As recent events in Nepal have reminded us, earthquakes can be terrifyingly destructive. In the past 15 years, they’ve caused over 650,000 deaths, and property damage exceeding US$300 billion.
Reducing this impact presents a huge challenge. Prediction – long the ultimate goal – is now widely considered impossible. Engineering stronger stuctures can certainly help, but is often prohibitively expensive. So where are accessible advances to come from?
According to Professor Sandy Steacy, the answer may well be ‘operational earthquake forecasting’ (OEF); and in her Inaugural Lecture she’ll explain why.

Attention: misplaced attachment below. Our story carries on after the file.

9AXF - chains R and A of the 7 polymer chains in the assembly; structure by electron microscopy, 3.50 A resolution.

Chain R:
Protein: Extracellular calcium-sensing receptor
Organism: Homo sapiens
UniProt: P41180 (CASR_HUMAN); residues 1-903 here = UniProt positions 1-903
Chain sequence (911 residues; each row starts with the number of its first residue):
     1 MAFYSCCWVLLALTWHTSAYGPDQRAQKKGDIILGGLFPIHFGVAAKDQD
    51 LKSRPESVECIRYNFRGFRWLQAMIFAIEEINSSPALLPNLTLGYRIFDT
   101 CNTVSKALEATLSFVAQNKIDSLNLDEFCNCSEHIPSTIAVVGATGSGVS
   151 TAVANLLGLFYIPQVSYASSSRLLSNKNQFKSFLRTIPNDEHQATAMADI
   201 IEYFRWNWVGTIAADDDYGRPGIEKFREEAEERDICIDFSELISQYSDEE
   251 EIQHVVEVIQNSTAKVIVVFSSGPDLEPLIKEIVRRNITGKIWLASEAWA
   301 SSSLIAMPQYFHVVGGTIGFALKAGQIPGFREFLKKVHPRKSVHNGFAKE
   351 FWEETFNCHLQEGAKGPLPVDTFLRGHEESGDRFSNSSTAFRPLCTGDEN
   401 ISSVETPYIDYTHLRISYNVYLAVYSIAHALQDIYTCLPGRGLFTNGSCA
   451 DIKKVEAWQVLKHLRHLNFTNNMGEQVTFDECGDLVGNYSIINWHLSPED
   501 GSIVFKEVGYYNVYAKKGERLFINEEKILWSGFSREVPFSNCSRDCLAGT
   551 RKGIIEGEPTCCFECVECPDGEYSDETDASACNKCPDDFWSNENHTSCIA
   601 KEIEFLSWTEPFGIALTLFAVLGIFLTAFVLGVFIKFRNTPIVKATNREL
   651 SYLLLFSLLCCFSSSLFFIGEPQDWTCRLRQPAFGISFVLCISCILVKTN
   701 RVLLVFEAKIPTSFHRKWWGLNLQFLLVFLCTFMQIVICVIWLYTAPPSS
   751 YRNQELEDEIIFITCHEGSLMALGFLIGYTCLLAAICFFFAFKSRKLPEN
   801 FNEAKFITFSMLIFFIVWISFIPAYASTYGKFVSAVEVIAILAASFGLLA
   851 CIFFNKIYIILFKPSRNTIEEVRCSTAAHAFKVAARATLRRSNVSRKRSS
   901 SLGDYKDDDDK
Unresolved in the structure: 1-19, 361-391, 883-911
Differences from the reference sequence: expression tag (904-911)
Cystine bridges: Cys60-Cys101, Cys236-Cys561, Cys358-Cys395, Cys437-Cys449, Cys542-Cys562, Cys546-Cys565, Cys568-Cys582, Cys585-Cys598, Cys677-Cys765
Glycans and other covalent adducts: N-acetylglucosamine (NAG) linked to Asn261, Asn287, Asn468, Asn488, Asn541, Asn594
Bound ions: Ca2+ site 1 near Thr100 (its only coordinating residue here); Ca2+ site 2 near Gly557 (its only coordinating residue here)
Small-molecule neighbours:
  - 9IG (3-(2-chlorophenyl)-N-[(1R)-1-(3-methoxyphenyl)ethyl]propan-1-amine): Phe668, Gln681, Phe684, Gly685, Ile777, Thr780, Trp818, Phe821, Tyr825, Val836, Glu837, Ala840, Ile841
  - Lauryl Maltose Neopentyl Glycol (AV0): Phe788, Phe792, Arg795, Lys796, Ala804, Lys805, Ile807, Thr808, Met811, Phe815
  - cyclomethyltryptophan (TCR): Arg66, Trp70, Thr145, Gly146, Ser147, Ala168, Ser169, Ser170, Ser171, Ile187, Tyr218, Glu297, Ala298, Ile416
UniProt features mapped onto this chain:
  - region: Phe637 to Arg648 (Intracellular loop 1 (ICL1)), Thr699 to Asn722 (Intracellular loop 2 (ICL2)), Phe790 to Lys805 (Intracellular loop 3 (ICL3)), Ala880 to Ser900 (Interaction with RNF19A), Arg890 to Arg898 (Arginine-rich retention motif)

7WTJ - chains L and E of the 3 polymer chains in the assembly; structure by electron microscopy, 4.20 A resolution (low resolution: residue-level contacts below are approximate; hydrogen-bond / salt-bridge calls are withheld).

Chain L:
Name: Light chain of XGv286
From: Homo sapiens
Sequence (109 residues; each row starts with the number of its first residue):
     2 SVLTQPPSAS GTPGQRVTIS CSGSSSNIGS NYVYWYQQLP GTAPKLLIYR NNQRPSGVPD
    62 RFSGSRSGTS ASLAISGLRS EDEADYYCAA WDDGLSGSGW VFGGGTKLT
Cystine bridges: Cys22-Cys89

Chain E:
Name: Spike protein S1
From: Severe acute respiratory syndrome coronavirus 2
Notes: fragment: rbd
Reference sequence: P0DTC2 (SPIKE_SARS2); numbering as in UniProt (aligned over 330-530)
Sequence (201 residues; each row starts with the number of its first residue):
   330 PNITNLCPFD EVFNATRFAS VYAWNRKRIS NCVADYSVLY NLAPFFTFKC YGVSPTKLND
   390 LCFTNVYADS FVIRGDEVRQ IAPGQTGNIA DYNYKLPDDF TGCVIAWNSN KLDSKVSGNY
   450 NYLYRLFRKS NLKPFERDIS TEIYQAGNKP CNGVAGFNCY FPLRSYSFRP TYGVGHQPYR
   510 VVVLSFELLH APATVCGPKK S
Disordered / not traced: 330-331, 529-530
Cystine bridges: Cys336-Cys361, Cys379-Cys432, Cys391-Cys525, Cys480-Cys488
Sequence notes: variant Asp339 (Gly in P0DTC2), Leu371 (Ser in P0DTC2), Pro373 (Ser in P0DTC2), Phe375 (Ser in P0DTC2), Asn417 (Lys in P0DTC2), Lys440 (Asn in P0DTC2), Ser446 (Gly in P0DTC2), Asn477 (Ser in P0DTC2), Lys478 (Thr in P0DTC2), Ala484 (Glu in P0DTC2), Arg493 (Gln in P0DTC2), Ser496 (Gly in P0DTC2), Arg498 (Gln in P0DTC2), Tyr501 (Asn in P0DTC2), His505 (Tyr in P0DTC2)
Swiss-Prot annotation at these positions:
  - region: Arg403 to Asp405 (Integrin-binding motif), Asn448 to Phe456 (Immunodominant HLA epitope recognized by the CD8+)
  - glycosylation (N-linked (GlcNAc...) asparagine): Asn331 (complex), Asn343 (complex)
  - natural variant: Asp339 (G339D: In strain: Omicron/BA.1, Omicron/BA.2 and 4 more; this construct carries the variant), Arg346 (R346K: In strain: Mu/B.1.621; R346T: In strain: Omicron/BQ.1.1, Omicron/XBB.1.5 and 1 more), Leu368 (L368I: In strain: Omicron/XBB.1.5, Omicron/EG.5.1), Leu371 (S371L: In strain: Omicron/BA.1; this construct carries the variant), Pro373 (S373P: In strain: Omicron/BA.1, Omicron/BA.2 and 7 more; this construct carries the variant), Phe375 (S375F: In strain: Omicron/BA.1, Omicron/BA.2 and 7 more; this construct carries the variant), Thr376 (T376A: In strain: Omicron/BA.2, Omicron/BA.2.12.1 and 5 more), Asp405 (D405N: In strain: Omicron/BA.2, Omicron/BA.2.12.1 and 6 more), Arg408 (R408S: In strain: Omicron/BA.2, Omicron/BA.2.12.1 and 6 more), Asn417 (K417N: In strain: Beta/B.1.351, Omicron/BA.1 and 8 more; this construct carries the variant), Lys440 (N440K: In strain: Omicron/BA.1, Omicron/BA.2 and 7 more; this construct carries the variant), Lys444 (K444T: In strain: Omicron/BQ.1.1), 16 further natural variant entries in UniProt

Prof Steacy will discuss the science behind OEF, its role in assessing short-term changes in earthquake hazard, and the difficulties of communicating those changes to decision-makers and the public.
Professor Sandy Steacy is Head of the School of Physical Sciences at the University of Adelaide. She was previously Professor of Earthquake Physics at the University of Ulster, and in 2011 was a member of the expert panel on future seismic hazard in New Zealand’s Canterbury region, which informed revised building codes in Christchurch.